Author Topic: Another sour mash question water/grain ratio?  (Read 756 times)

Offline dzlater

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Another sour mash question water/grain ratio?
« on: May 27, 2011, 06:41:23 AM »
I decided (at least for the moment ) to just mash all the grains in my 5 gallon cooler for 24 hours for the sour mash.
My grain bill is 7.75 lbs and I need a total of 7 gallons water for the mash and the sparge.
Usually I just split my total water volume half for the mash and half for the sparge.
If I do that in this case I use 3.5 gallons of mash water which is 1.8 quarts per lb. which will leave me with about 1.75 gallons of head space in the mash tun. Everything I have read says to fill to the top when sour mashing to minimize exposure to air.
If I used 4.25 gallons of mash water @ 2.2 quarts per lb it would pretty much leave no headspace in the mash tun but then I would only need 2.75 gallons for the sparge which might hurt my efficiency.
So I guess what I am trying to figure out is which is better a thin mash with less sparge water or risk the exposure to oxygen with a thicker mash and equal volumes of mash and sparge water?
Or am I once again way over complicating things.
Dan S. from NJ

Offline tomsawyer

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Re: Another sour mash question water/grain ratio?
« Reply #1 on: May 27, 2011, 09:27:30 AM »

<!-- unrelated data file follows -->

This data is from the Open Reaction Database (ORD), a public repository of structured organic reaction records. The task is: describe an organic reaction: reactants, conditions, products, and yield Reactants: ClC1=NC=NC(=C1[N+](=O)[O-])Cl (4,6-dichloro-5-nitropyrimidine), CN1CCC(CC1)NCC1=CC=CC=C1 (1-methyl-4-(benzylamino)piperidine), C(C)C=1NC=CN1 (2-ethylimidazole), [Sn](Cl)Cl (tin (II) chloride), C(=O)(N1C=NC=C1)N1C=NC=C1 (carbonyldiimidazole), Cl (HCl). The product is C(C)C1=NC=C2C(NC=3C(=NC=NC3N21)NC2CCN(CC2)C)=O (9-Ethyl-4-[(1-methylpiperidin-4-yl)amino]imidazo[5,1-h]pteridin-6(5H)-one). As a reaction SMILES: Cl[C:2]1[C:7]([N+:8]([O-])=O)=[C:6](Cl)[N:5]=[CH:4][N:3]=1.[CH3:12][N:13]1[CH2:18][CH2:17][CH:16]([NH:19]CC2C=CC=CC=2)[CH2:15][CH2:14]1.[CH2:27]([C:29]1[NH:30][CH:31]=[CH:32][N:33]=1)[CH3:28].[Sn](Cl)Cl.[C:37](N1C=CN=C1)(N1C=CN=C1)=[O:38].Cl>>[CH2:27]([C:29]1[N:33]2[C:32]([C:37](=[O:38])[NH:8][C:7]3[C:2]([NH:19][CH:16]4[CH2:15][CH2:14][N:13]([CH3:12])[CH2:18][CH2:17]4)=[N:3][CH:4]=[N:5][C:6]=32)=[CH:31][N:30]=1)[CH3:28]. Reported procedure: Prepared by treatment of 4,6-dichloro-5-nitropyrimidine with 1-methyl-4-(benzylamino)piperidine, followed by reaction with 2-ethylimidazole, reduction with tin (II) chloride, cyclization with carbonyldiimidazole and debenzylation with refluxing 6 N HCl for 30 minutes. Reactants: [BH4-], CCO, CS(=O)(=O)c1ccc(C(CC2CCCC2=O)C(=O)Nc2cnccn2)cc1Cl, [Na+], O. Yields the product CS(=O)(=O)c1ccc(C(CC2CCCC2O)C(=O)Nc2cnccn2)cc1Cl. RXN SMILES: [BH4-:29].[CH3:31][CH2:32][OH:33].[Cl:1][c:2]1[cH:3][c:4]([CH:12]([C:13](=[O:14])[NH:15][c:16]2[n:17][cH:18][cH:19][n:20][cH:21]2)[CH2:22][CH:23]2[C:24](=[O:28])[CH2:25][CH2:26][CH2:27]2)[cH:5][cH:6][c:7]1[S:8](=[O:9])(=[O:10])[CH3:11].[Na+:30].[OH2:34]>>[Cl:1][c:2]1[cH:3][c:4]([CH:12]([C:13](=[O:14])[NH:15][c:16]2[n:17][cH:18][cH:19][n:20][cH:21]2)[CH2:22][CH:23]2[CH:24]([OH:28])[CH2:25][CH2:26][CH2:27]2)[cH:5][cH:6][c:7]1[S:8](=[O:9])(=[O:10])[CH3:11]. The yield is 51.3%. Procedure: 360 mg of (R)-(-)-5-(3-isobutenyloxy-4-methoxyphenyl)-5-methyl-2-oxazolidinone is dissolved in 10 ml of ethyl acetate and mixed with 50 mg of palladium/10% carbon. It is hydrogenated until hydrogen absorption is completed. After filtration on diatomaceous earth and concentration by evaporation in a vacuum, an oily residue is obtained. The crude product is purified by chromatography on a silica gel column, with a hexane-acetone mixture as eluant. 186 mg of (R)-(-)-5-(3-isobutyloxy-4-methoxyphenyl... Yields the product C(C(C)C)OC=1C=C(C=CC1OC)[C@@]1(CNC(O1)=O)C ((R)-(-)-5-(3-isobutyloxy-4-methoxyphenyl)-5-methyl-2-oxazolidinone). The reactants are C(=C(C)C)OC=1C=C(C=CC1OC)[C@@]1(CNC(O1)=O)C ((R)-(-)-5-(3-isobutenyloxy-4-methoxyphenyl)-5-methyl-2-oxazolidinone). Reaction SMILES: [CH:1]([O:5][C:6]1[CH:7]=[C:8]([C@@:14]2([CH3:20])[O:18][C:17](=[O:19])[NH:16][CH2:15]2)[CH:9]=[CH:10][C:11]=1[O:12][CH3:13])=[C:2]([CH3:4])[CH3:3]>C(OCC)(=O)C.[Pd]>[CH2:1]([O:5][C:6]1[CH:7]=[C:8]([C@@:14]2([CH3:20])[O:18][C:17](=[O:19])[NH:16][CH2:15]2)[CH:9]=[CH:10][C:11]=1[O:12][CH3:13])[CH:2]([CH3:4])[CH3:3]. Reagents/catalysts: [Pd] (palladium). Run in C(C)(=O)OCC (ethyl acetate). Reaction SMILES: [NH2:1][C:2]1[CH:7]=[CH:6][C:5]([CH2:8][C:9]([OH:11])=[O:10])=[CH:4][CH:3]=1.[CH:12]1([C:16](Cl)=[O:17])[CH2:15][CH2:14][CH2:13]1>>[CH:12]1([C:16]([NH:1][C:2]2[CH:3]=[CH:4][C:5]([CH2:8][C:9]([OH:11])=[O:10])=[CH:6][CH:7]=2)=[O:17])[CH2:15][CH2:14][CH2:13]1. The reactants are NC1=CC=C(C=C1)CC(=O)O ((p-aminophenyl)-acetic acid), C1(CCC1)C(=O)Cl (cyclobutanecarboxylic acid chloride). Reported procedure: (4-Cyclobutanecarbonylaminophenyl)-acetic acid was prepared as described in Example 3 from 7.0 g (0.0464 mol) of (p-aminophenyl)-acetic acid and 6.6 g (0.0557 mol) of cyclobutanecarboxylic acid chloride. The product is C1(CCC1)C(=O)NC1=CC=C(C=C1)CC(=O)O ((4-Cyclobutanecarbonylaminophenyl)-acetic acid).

I don't think the oxygen exposure is really going to be much of a risk.  I'd go that route.

On the flip side I've been mashing with 3-3.5qt/lb as a no-sparge method and its been giving me pretty close to the same efficiency I was getting with a single infusion and batch sparge.

In other words, either way has a high probability of success.
Lennie
Hannibal, MO

Offline dzlater

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Re: Another sour mash question water/grain ratio?
« Reply #2 on: May 30, 2011, 04:24:14 AM »
I mashed the whole grain bill @ 150º for an hour, with 4 gallons it filled my cooler just about to the top. Let the temp drop to 120º put a few handfuls of grain on top of the mash. I put some foil and a dinner plate on top to keep the exposure to air down, put on the lid and let it sit 24 hours.
After 24 hours the temp was still above 100º.
I was expecting a disgusting reeking mess, when I opened the mash tun but, it smelled pretty good.
The top of the mash was just starting too get scummy, scrapped off maybe a tablespoon of crud. Then sparged and boiled as usual.
The wort was nice and  sour no nasty smells or tastes. It might actually be too sour.
Dan S. from NJ

Offline tomsawyer

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Re: Another sour mash question water/grain ratio?
« Reply #3 on: May 31, 2011, 07:52:48 AM »
Sounds like an excellent result.  Too sour is better than not sour enough.  I bet the sourness attenuates by the time you ferment and if it doesn't you can always blend.
Lennie
Hannibal, MO

Offline smizak

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Re: Another sour mash question water/grain ratio?
« Reply #4 on: May 31, 2011, 08:19:35 AM »
I've had great success with sour mashes. I do them for my saisons. They key is to keep it above 100F and limit the O2. Doing it this way I've never experienced any off-aromas or flavors, just clean sourness. I just let it go until I see the fizzing slow down. It still leaves a lot of residual sugar, so the bacteria must stop after the ph has dropped to a certain level. I also find the lactic flavor adds a richness and complexity along with the sourness. Two day, two pound sour mashes for a 12 lb total grain bill has been the sweet spot for my saisons.

Offline tomsawyer

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Re: Another sour mash question water/grain ratio?
« Reply #5 on: June 01, 2011, 05:40:52 AM »
I'll have to give the mini-mash thing a go, I'm down to my last bottle of Berlinner.
Lennie
Hannibal, MO